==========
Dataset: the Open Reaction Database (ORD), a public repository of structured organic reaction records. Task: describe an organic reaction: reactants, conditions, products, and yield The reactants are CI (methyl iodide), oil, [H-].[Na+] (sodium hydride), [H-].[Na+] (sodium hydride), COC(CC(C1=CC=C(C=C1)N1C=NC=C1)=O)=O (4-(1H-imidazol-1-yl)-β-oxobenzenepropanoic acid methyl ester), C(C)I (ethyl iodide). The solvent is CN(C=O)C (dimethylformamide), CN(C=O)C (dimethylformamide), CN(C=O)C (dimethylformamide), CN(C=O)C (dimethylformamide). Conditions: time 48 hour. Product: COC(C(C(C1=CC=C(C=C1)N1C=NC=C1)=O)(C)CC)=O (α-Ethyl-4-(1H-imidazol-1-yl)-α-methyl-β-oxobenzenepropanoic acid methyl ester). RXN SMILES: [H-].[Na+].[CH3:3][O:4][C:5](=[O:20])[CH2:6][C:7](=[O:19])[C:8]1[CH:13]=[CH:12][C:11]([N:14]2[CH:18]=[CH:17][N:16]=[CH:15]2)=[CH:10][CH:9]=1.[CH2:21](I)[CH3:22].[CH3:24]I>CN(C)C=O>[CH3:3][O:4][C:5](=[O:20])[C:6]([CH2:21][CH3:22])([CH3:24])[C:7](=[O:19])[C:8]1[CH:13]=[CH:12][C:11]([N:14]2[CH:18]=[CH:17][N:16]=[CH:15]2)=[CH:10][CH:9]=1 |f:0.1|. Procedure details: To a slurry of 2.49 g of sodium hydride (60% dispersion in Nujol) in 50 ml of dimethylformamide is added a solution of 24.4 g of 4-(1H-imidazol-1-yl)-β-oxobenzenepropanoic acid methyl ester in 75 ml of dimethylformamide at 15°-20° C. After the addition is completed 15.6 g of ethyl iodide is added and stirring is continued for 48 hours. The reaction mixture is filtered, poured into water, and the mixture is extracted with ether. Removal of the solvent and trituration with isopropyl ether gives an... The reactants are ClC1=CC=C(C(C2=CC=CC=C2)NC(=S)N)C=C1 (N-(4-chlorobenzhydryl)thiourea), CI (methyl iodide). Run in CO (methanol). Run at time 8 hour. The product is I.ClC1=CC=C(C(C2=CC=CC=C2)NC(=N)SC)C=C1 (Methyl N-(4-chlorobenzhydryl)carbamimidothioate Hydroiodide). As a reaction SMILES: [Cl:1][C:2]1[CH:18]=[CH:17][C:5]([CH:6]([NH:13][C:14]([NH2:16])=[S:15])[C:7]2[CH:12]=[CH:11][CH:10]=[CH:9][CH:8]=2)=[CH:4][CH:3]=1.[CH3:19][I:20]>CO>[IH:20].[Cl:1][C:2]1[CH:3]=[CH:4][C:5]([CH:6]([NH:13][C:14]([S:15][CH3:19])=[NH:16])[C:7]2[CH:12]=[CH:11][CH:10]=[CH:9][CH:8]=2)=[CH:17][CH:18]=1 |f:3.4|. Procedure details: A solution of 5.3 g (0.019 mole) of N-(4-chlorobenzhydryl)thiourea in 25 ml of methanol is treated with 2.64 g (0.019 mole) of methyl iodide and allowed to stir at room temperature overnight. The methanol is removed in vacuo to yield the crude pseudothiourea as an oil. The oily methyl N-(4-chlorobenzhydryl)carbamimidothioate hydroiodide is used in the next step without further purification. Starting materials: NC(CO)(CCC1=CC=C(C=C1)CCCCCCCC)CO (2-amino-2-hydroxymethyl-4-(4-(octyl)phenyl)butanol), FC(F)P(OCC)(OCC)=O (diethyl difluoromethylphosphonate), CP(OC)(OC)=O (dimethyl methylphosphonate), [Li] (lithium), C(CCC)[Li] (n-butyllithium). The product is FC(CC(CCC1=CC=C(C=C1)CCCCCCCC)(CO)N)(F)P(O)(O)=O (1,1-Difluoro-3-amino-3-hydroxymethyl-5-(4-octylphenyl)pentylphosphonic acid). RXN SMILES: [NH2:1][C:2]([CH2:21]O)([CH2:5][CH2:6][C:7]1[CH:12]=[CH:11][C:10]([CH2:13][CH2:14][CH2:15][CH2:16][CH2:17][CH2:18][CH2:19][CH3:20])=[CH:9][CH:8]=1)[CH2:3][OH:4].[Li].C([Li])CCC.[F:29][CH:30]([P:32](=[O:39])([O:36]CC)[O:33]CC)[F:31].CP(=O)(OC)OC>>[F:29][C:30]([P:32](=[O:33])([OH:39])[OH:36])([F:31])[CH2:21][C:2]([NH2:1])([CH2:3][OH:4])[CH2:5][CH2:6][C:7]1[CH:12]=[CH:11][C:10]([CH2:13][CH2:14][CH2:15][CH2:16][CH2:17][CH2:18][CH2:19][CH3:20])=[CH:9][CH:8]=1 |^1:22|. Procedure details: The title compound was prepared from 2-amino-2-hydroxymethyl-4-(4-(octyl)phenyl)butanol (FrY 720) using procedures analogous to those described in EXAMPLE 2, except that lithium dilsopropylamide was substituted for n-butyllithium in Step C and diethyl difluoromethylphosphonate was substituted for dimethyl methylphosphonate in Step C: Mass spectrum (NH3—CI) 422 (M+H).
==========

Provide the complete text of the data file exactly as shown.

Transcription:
Dataset: the Open Reaction Database (ORD), a public repository of structured organic reaction records. Task: describe an organic reaction: reactants, conditions, products, and yield The reactants are CI (methyl iodide), oil, [H-].[Na+] (sodium hydride), [H-].[Na+] (sodium hydride), COC(CC(C1=CC=C(C=C1)N1C=NC=C1)=O)=O (4-(1H-imidazol-1-yl)-β-oxobenzenepropanoic acid methyl ester), C(C)I (ethyl iodide). The solvent is CN(C=O)C (dimethylformamide), CN(C=O)C (dimethylformamide), CN(C=O)C (dimethylformamide), CN(C=O)C (dimethylformamide). Conditions: time 48 hour. Product: COC(C(C(C1=CC=C(C=C1)N1C=NC=C1)=O)(C)CC)=O (α-Ethyl-4-(1H-imidazol-1-yl)-α-methyl-β-oxobenzenepropanoic acid methyl ester). RXN SMILES: [H-].[Na+].[CH3:3][O:4][C:5](=[O:20])[CH2:6][C:7](=[O:19])[C:8]1[CH:13]=[CH:12][C:11]([N:14]2[CH:18]=[CH:17][N:16]=[CH:15]2)=[CH:10][CH:9]=1.[CH2:21](I)[CH3:22].[CH3:24]I>CN(C)C=O>[CH3:3][O:4][C:5](=[O:20])[C:6]([CH2:21][CH3:22])([CH3:24])[C:7](=[O:19])[C:8]1[CH:13]=[CH:12][C:11]([N:14]2[CH:18]=[CH:17][N:16]=[CH:15]2)=[CH:10][CH:9]=1 |f:0.1|. Procedure details: To a slurry of 2.49 g of sodium hydride (60% dispersion in Nujol) in 50 ml of dimethylformamide is added a solution of 24.4 g of 4-(1H-imidazol-1-yl)-β-oxobenzenepropanoic acid methyl ester in 75 ml of dimethylformamide at 15°-20° C. After the addition is completed 15.6 g of ethyl iodide is added and stirring is continued for 48 hours. The reaction mixture is filtered, poured into water, and the mixture is extracted with ether. Removal of the solvent and trituration with isopropyl ether gives an... The reactants are ClC1=CC=C(C(C2=CC=CC=C2)NC(=S)N)C=C1 (N-(4-chlorobenzhydryl)thiourea), CI (methyl iodide). Run in CO (methanol). Run at time 8 hour. The product is I.ClC1=CC=C(C(C2=CC=CC=C2)NC(=N)SC)C=C1 (Methyl N-(4-chlorobenzhydryl)carbamimidothioate Hydroiodide). As a reaction SMILES: [Cl:1][C:2]1[CH:18]=[CH:17][C:5]([CH:6]([NH:13][C:14]([NH2:16])=[S:15])[C:7]2[CH:12]=[CH:11][CH:10]=[CH:9][CH:8]=2)=[CH:4][CH:3]=1.[CH3:19][I:20]>CO>[IH:20].[Cl:1][C:2]1[CH:3]=[CH:4][C:5]([CH:6]([NH:13][C:14]([S:15][CH3:19])=[NH:16])[C:7]2[CH:12]=[CH:11][CH:10]=[CH:9][CH:8]=2)=[CH:17][CH:18]=1 |f:3.4|. Procedure details: A solution of 5.3 g (0.019 mole) of N-(4-chlorobenzhydryl)thiourea in 25 ml of methanol is treated with 2.64 g (0.019 mole) of methyl iodide and allowed to stir at room temperature overnight. The methanol is removed in vacuo to yield the crude pseudothiourea as an oil. The oily methyl N-(4-chlorobenzhydryl)carbamimidothioate hydroiodide is used in the next step without further purification. Starting materials: NC(CO)(CCC1=CC=C(C=C1)CCCCCCCC)CO (2-amino-2-hydroxymethyl-4-(4-(octyl)phenyl)butanol), FC(F)P(OCC)(OCC)=O (diethyl difluoromethylphosphonate), CP(OC)(OC)=O (dimethyl methylphosphonate), [Li] (lithium), C(CCC)[Li] (n-butyllithium). The product is FC(CC(CCC1=CC=C(C=C1)CCCCCCCC)(CO)N)(F)P(O)(O)=O (1,1-Difluoro-3-amino-3-hydroxymethyl-5-(4-octylphenyl)pentylphosphonic acid). RXN SMILES: [NH2:1][C:2]([CH2:21]O)([CH2:5][CH2:6][C:7]1[CH:12]=[CH:11][C:10]([CH2:13][CH2:14][CH2:15][CH2:16][CH2:17][CH2:18][CH2:19][CH3:20])=[CH:9][CH:8]=1)[CH2:3][OH:4].[Li].C([Li])CCC.[F:29][CH:30]([P:32](=[O:39])([O:36]CC)[O:33]CC)[F:31].CP(=O)(OC)OC>>[F:29][C:30]([P:32](=[O:33])([OH:39])[OH:36])([F:31])[CH2:21][C:2]([NH2:1])([CH2:3][OH:4])[CH2:5][CH2:6][C:7]1[CH:12]=[CH:11][C:10]([CH2:13][CH2:14][CH2:15][CH2:16][CH2:17][CH2:18][CH2:19][CH3:20])=[CH:9][CH:8]=1 |^1:22|. Procedure details: The title compound was prepared from 2-amino-2-hydroxymethyl-4-(4-(octyl)phenyl)butanol (FrY 720) using procedures analogous to those described in EXAMPLE 2, except that lithium dilsopropylamide was substituted for n-butyllithium in Step C and diethyl difluoromethylphosphonate was substituted for dimethyl methylphosphonate in Step C: Mass spectrum (NH3—CI) 422 (M+H).